6. Where will the money for improvements come from?

Infrastructure improvements for the Nishi Gateway site are expected to include enhanced connections to Olive Drive and a grade-separated connection to the UC Davis campus. The project will also require customary public improvements such as streets and utilities. The City is working to evaluate the economics of project alternatives to see what public infrastructure and improvements can be supported with the conceptual development scenarios.

The Nishi Gateway project may be requested to contribute to neighborhood improvements, such as changes to the Richards and Olive Drive corridors. Contributions could come through Development Impact fees paid as construction occurs, or through Development Agreement contributions to City projects. Some of the public improvements, particularly the connections, are expected to be competitive for state or federal grant funding.

The state Strategic Growth Council has approved a grant of nearly $600,000 for planning efforts for the Downtown University Gateway District Plan. This includes environmental analysis, water and wastewater plans, open space plans, and transportation plans.


About The Author

David Greenwald is the founder, editor, and executive director of the Davis Vanguard. He founded the Vanguard in 2006. David Greenwald moved to Davis in 1996 to attend Graduate School at UC Davis in Political Science. He lives in South Davis with his wife Cecilia Escamilla Greenwald and three children.

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6 thoughts on “Join the Conversation on Nishi-Gateway”

    1. Frankly

      The Olive Drive connection. I agree… need to see a proposed design. Frankly, I cannot easily envision how this property connects with auto traffic. Bike and pedestrian connections should be pretty easy.

      1. Davis Progressive

        so one option is no access on olive drive. the other option is only allow cars exiting to only make right turns. it would be nice if the developers came on here to take questions. i’d like to better understand the housing component and why they aren’t going to high density student housing which might alleviate concerns about traffic impacts.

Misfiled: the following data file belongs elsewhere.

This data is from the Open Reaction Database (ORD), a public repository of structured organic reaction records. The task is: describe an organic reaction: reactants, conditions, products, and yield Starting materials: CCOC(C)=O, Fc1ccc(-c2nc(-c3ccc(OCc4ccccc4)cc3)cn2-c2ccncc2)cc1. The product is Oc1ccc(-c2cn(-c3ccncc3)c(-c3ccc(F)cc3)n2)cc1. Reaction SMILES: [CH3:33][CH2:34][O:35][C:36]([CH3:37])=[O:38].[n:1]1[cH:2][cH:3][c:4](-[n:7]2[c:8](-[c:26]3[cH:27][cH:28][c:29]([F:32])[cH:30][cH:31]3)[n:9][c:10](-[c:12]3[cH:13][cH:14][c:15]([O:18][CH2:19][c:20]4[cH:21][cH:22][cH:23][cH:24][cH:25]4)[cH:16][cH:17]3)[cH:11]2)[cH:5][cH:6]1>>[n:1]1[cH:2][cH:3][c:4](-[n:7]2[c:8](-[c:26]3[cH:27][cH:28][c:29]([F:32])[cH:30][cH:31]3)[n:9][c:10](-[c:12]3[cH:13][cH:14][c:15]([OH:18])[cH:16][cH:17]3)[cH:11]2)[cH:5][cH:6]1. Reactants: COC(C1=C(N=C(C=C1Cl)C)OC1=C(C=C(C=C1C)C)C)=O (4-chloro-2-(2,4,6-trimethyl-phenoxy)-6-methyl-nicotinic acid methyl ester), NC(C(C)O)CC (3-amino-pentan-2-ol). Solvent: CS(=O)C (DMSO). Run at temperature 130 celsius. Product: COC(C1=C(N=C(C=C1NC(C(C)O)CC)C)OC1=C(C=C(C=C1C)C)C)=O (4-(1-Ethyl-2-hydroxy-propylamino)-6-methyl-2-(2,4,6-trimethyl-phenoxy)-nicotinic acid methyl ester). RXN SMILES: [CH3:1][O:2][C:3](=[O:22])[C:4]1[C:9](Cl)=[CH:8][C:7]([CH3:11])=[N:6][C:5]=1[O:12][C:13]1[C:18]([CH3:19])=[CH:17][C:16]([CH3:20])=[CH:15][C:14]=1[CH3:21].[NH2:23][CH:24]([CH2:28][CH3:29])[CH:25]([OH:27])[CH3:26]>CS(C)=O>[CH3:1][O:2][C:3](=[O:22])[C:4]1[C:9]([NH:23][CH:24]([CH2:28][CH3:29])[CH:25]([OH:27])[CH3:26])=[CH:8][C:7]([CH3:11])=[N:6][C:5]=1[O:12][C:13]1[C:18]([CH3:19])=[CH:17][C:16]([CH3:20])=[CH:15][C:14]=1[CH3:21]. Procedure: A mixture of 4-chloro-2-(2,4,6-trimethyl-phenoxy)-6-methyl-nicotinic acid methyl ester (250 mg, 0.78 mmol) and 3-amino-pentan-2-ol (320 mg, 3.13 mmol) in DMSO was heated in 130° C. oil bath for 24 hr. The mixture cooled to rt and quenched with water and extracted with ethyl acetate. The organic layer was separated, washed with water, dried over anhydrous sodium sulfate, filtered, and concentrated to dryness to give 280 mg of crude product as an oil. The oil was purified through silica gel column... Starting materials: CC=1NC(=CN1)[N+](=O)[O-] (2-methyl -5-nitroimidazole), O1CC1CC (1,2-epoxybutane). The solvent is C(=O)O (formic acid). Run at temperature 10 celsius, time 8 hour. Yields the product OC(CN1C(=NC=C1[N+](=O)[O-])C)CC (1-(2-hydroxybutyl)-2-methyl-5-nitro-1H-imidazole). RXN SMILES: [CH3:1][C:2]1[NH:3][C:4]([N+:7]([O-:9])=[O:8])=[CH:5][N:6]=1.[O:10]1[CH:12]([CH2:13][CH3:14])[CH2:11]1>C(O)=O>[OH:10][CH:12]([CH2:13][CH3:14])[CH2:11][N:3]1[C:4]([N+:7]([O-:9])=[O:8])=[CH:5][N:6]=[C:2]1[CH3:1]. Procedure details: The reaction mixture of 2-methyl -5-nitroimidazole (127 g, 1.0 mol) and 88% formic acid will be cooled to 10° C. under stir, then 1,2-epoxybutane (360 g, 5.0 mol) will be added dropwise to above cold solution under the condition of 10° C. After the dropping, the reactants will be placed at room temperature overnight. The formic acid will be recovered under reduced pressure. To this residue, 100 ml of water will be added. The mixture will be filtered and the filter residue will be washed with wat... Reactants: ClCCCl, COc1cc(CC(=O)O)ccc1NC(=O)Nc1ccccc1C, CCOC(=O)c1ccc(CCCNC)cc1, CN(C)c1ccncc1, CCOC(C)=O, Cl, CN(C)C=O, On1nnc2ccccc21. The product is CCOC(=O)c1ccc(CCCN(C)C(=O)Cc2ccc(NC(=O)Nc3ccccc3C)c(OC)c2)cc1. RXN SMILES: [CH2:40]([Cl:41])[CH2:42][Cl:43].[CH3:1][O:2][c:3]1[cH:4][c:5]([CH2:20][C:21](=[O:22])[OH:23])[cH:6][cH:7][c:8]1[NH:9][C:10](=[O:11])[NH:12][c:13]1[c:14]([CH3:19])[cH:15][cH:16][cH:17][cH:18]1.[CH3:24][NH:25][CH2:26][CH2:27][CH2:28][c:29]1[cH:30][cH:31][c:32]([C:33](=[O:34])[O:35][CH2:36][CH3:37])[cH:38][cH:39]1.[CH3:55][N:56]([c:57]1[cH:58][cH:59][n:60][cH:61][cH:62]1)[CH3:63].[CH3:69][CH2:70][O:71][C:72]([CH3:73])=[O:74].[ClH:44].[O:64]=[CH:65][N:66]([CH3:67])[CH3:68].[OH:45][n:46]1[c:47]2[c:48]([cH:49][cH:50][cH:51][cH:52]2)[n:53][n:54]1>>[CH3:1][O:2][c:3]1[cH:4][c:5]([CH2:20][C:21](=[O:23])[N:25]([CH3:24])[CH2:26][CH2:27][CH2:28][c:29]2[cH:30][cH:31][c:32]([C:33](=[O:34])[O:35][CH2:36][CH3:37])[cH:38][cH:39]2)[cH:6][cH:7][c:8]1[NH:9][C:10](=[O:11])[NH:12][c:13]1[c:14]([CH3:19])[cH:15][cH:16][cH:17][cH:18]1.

2. Don Shor

        My recollection from a previous discussion was that the project intends to provide an alternative traffic access via Old Davis Road; alternative, that is, to using Richards primarily. There would still be access through Olive Drive, but the goal would be to get most people who live and work in the Nishi development entering and exiting via Old Davis Rd.

  1. Michael Harrington

    The City of Davis is starting legal actions to force owners of properties along Olive Drive west of Richards (Murder Burger area) to grant the city rights to build and widen Olive Drive for full blown car and truck access.

    I have no idea what the City and developer are telling people about vehicle access to Olive Drive, but I can tell you with certainty that they are taking concrete legal steps to force a straightening and widening of Olive for full vehicle traffic.

    We all know if Olive is fully opened to vehicle traffic from Nishi, it will destroy the Diamond Intersection at Olive and RIchards, jam the RR underpass, and force the full widening of Richards coming into the downtown. This was the fight in the Measure E campaign in the mid 1990s, and Version 2 is coming back to Tim Ruff and his colleagues at City Hall.

    Widen the Richards underpass, and it fully opens South Davis to new sprawl; the EIR now would not pass due to the slow traffic at the Diamond Interchange.

    The CC has to know about this, as legal issues need their closed session approval, and they gave it.

    Tim, if you want to discuss this, please give me a call.

  2. Davis Progressive

    “The City of Davis is starting legal actions to force owners of properties along Olive Drive west of Richards (Murder Burger area) to grant the city rights to build and widen Olive Drive for full blown car and truck access.”